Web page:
RPC: Remote Procedure Call Protocol specification: Version 2
RFC 1057

Document Type RFC - Informational (June 1988; No errata)
Obsoletes RFC 1050
Last updated 2013-03-02
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Network Working Group                             Sun Microsystems, Inc.
Request For Comments: 1057                                     June 1988
Obsoletes: RFC 1050

                       RPC: Remote Procedure Call
                         Protocol Specification
                               Version 2

STATUS OF THIS MEMO

   This RFC describes a standard that Sun Microsystems and others are
   using, and is one we wish to propose for the Internet's
   consideration.  This memo is not an Internet standard at this time.
   Distribution of this memo is unlimited.

1. INTRODUCTION

   This document specifies version two of the message protocol used in
   Sun's Remote Procedure Call (RPC) package.  The message protocol is
   specified with the eXternal Data Representation (XDR) language [9].
   This document assumes that the reader is familiar with XDR.  It does
   not attempt to justify remote procedure calls systems or describe
   their use.  The paper by Birrell and Nelson [1] is recommended as an
   excellent background for the remote procedure call concept.

2. TERMINOLOGY

   This document discusses clients, calls, servers, replies, services,
   programs, procedures, and versions.  Each remote procedure call has
   two sides: an active client side that sends the call to a server,
   which sends back a reply.  A network service is a collection of one
   or more remote programs.  A remote program implements one or more
   remote procedures; the procedures, their parameters, and results are
   documented in the specific program's protocol specification (see
   Appendix A for an example).  A server may support more than one
   version of a remote program in order to be compatible with changing
   protocols.

   For example, a network file service may be composed of two programs.
   One program may deal with high-level applications such as file system
   access control and locking.  The other may deal with low-level file
   input and output and have procedures like "read" and "write".  A
   client of the network file service would call the procedures
   associated with the two programs of the service on behalf of the
   client.

   The terms client and server only apply to a particular transaction; a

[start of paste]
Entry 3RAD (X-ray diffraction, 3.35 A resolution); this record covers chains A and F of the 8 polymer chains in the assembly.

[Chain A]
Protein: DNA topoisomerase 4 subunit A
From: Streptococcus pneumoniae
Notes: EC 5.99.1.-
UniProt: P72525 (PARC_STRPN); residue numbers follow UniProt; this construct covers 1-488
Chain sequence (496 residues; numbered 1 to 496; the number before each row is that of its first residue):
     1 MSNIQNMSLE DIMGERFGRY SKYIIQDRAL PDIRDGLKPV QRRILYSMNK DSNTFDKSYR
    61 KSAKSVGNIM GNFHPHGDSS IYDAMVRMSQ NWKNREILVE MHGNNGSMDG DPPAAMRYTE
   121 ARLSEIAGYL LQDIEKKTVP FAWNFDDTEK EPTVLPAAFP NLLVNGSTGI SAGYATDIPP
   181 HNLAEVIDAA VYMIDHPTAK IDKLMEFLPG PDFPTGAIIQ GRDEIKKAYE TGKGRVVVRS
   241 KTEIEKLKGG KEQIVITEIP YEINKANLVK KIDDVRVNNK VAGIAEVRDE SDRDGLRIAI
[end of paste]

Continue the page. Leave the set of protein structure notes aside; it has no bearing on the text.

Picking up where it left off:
Sun Microsystems                                                [Page 1]
RFC 1057            Remote Procedure Call, Version 2           June 1988

   particular hardware entity (host) or software entity (process or
   program) could operate in both roles at different times.  For
   example, a program that supplies remote execution service could also
   be a client of a network file service.  On the other hand, it may
   simplify software to separate client and server functionality into
   separate libraries or programs.

3. THE RPC MODEL

   The Sun RPC protocol is based on the remote procedure call model,
   which is similar to the local procedure call model.  In the local
   case, the caller places arguments to a procedure in some well-
   specified location (such as a register window).  It then transfers
   control to the procedure, and eventually regains control.  At that
   point, the results of the procedure are extracted from the well-
   specified location, and the caller continues execution.

   The remote procedure call model is similar.  One thread of control
   logically winds through two processes: the caller's process, and a
   server's process.  The caller process first sends a call message to
   the server process and waits (blocks) for a reply message.  The call
   message includes the procedure's parameters, and the reply message
   includes the procedure's results.  Once the reply message is
   received, the results of the procedure are extracted, and caller's
   execution is resumed.

   On the server side, a process is dormant awaiting the arrival of a
   call message.  When one arrives, the server process extracts the
   procedure's parameters, computes the results, sends a reply message,
   and then awaits the next call message.

   In this model, only one of the two processes is active at any given
   time.  However, this model is only given as an example.  The Sun RPC
   protocol makes no restrictions on the concurrency model implemented,
   and others are possible.  For example, an implementation may choose
   to have RPC calls be asynchronous, so that the client may do useful
   work while waiting for the reply from the server.  Another
   possibility is to have the server create a separate task to process
   an incoming call, so that the original server can be free to receive
   other requests.

   There are a few important ways in which remote procedure calls differ
   from local procedure calls:

   1. Error handling: failures of the remote server or network must be
   handled when using remote procedure calls.

   2. Global variables and side-effects: since the server does not have

Sun Microsystems                                                [Page 2]
RFC 1057            Remote Procedure Call, Version 2           June 1988
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